Likewise, Johnson in Phoenix feels bound to the area where he owns a house and where his wife's family lives. He has sent out a digital portfolio to more than 40 local offices and been invited to four interviews. "Each [office] said the same thing: They're waiting for a project; when it breaks, they'll get really busy, but they're just waiting for the contract to be signed."
Johnson is staying afloat thanks to side work from friends and from his brother, a contractor in Las Vegas. "I'm optimistic that something will change in the first couple of months of next year," he said in December. He added that his newly independent status has brought one unforeseen benefit—greater confidence in his own abilities. "I don't have enough experience to open my own office right now," Johnson said, "but what I've done in the last month ... is giving me a feeling of how I could start [working] on my own."
Name: Paul Johnson, AIA, LEED AP
Background: Studied architecture at California Polytechnic State University (Cal Poly); graduated in 2003. Knew he wanted to be an architect from an early age. Spent a year studying in Florence, "an enlightening experience."
Plans: Looking for work both in and outside of the Phoenix area, where he lives with his wife and young daughter.
Credit: Joe Pugliese
By January, though, Johnson had started to look for jobs out of state. "I need to be realistic about it," he says.
Anxiety may be the constant companion of out-of-work architects, but a very different emotion—a sense of excitement at new opportunities?can follow not far behind. Scott Gustafson of Boulder, Colo., has sent out 300 résumés to architecture firms around the world that he might like to work for. Gustafson was let go from a healthcare firm in October. Since graduating from Kansas State University in 1999, he has hopscotched from Tucson, Ariz., to Los Angeles and then to Boulder and "would pretty much go anywhere" now, he says. He has even become a licensed architect in Iceland, partly for fun, and partly because design competitions may require entrants to be licensed somewhere.
With the LEED exam under his belt, Gustafson is devoting some of his newly free time to preparing for the Architect Registration Examination (ARE), which he aims to complete within the next 12 months. Fredlund, who in the past "never needed to be registered—I just never needed it for pay or responsibility," has set himself the same goal as Gustafson. Unless they find new jobs with employers who will off set the cost, both will have to pay fees—$170 for each of the exam's seven sections—out of their own pockets.
Suriano can stamp her own drawings, in addition to being LEED accredited and having an extensive building-industry network to tap into. She sees those assets as the basis of a successful small business. Suriano intends to set up a consulting LLC and become certified as a Minority- and Woman-Owned Business Enterprise through the city of Phoenix. "There's a lot of potential out there if you're lean and mean," she says. "I have a lot of good contacts and am feeling pretty optimistic about it."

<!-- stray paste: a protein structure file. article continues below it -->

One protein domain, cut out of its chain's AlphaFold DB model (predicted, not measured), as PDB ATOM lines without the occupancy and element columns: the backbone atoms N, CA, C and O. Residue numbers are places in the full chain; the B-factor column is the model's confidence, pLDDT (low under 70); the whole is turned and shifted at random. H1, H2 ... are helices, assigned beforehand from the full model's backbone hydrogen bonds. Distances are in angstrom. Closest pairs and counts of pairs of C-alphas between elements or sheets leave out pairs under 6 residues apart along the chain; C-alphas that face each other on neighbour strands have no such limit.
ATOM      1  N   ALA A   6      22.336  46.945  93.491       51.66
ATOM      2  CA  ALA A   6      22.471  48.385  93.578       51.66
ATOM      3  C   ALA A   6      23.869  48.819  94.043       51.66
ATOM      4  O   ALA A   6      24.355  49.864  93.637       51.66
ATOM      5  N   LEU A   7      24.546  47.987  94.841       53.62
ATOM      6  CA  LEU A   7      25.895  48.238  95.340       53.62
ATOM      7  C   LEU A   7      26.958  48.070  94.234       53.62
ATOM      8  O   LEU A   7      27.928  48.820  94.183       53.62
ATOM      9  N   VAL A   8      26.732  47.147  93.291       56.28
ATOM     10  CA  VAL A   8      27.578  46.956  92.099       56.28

Similarly, Tim O'Brien, a Kansas State classmate of Gustafson's, has chosen to view his recent dismissal by a small Colorado firm as a chance to start up a new venture, a real estate investment trust (REIT). O'Brien has long been frustrated by architects being "kind of at the mercy of developers," so instead of looking for another architecture firm job, he would like to start to assemble financing for high-quality projects himself.
Name: Scott Gustafson, Assoc. AIA, LEED AP
Background: Graduated from Kansas State University with a B.Arch. in 1999. Has worked for firms in Arizona, California, and Colorado. Recently started a Facebook group where unemployed architects can network. Plans: "What I'm looking for is firms that do projects I think are handsome or responsive to their environments." Has applied for jobs in Beijing, Dubai, Rotterdam, and London. Is doing a pro bono project for the Lakota tribe in South Dakota.
Credit: Joe Pugliese
O'Brien has been let go a number of times since 2001, and, partly because of these disruptions, he has not completed paperwork for the Intern Development Program (IDP)?a required step of the licensing process in most states. Do laid-off interns face a tough climb to complete the IDP? "It's a point of real concern," says Gordon Mills, president of the National Council of Architectural Registration Boards (NCARB). "There's a certain percentage of emerging professionals who could be hit by this." Mills adds that would-be architects can earn some credits outside the workplace, by attending graduate school or even volunteering.
One group that's had to adjust its expectations radically since the downturn began is the class of '09. Last spring, these students watched their older peers get jobs at prestigious firms, sometimes juggling multiple offers. At the University of Notre Dame before the recession, "the only way you couldn't get a job was if you didn't want one," says architect Marianne Cusato, who was a visiting professor at the school last fall. More firms would come to the school's March career fair than there were students graduating. "Firms would take people out to fabulous dinners and try to lure them," Cusato says. "This was the culture."
Needless to say, the culture has changed. Some firms have pulled out of the career fair, and others will be looking to hire one student instead of several. Notre Dame's School of Architecture and the university's career center recently teamed up to give a presentation on job-hunting. Cusato says the students are taking all of it in stride. "They know it's a completely different situation. They're doing things like researching smaller markets. ... There's an openness to exploring other options." And, Cusato adds, "I think that in 10 years' time, they'll be much better for it."